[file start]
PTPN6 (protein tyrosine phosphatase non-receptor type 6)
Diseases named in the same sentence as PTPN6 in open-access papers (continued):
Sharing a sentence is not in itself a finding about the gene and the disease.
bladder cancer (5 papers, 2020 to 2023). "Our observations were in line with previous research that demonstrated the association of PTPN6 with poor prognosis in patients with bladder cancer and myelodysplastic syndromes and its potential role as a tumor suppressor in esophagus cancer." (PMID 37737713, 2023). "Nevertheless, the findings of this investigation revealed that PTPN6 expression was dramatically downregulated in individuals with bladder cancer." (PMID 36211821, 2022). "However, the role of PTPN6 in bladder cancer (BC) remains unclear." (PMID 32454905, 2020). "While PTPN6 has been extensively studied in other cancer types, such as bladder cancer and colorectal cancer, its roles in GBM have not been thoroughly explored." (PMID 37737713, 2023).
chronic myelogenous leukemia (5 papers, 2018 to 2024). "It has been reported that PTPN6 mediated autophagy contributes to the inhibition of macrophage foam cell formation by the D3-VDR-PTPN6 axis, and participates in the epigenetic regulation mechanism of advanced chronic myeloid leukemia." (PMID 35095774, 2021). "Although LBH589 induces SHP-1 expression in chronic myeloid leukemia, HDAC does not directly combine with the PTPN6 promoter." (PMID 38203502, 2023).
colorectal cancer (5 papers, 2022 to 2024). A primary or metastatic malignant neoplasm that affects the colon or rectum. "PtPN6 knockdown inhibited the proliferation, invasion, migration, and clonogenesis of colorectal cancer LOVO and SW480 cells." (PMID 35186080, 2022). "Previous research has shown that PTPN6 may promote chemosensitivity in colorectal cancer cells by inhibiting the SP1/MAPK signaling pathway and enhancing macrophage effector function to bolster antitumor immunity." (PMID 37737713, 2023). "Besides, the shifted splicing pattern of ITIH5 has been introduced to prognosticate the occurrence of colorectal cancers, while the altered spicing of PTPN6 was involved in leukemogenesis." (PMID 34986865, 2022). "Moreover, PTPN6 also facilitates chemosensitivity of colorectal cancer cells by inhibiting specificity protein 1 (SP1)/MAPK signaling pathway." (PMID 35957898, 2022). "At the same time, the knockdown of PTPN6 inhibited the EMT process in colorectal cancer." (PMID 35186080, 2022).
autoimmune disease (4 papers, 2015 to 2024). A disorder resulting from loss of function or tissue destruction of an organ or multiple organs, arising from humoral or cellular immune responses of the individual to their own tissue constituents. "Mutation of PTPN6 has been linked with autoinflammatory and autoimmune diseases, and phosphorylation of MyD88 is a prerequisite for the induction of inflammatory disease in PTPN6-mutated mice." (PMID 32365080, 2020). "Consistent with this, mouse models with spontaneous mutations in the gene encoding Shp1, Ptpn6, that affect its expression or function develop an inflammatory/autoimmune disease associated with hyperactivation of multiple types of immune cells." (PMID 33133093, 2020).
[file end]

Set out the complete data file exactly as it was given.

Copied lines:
PTPN6 (protein tyrosine phosphatase non-receptor type 6)
Diseases named in the same sentence as PTPN6 in open-access papers (continued):
Sharing a sentence is not in itself a finding about the gene and the disease.
bladder cancer (5 papers, 2020 to 2023). "Our observations were in line with previous research that demonstrated the association of PTPN6 with poor prognosis in patients with bladder cancer and myelodysplastic syndromes and its potential role as a tumor suppressor in esophagus cancer." (PMID 37737713, 2023). "Nevertheless, the findings of this investigation revealed that PTPN6 expression was dramatically downregulated in individuals with bladder cancer." (PMID 36211821, 2022). "However, the role of PTPN6 in bladder cancer (BC) remains unclear." (PMID 32454905, 2020). "While PTPN6 has been extensively studied in other cancer types, such as bladder cancer and colorectal cancer, its roles in GBM have not been thoroughly explored." (PMID 37737713, 2023).
chronic myelogenous leukemia (5 papers, 2018 to 2024). "It has been reported that PTPN6 mediated autophagy contributes to the inhibition of macrophage foam cell formation by the D3-VDR-PTPN6 axis, and participates in the epigenetic regulation mechanism of advanced chronic myeloid leukemia." (PMID 35095774, 2021). "Although LBH589 induces SHP-1 expression in chronic myeloid leukemia, HDAC does not directly combine with the PTPN6 promoter." (PMID 38203502, 2023).
colorectal cancer (5 papers, 2022 to 2024). A primary or metastatic malignant neoplasm that affects the colon or rectum. "PtPN6 knockdown inhibited the proliferation, invasion, migration, and clonogenesis of colorectal cancer LOVO and SW480 cells." (PMID 35186080, 2022). "Previous research has shown that PTPN6 may promote chemosensitivity in colorectal cancer cells by inhibiting the SP1/MAPK signaling pathway and enhancing macrophage effector function to bolster antitumor immunity." (PMID 37737713, 2023). "Besides, the shifted splicing pattern of ITIH5 has been introduced to prognosticate the occurrence of colorectal cancers, while the altered spicing of PTPN6 was involved in leukemogenesis." (PMID 34986865, 2022). "Moreover, PTPN6 also facilitates chemosensitivity of colorectal cancer cells by inhibiting specificity protein 1 (SP1)/MAPK signaling pathway." (PMID 35957898, 2022). "At the same time, the knockdown of PTPN6 inhibited the EMT process in colorectal cancer." (PMID 35186080, 2022).
autoimmune disease (4 papers, 2015 to 2024). A disorder resulting from loss of function or tissue destruction of an organ or multiple organs, arising from humoral or cellular immune responses of the individual to their own tissue constituents. "Mutation of PTPN6 has been linked with autoinflammatory and autoimmune diseases, and phosphorylation of MyD88 is a prerequisite for the induction of inflammatory disease in PTPN6-mutated mice." (PMID 32365080, 2020). "Consistent with this, mouse models with spontaneous mutations in the gene encoding Shp1, Ptpn6, that affect its expression or function develop an inflammatory/autoimmune disease associated with hyperactivation of multiple types of immune cells." (PMID 33133093, 2020).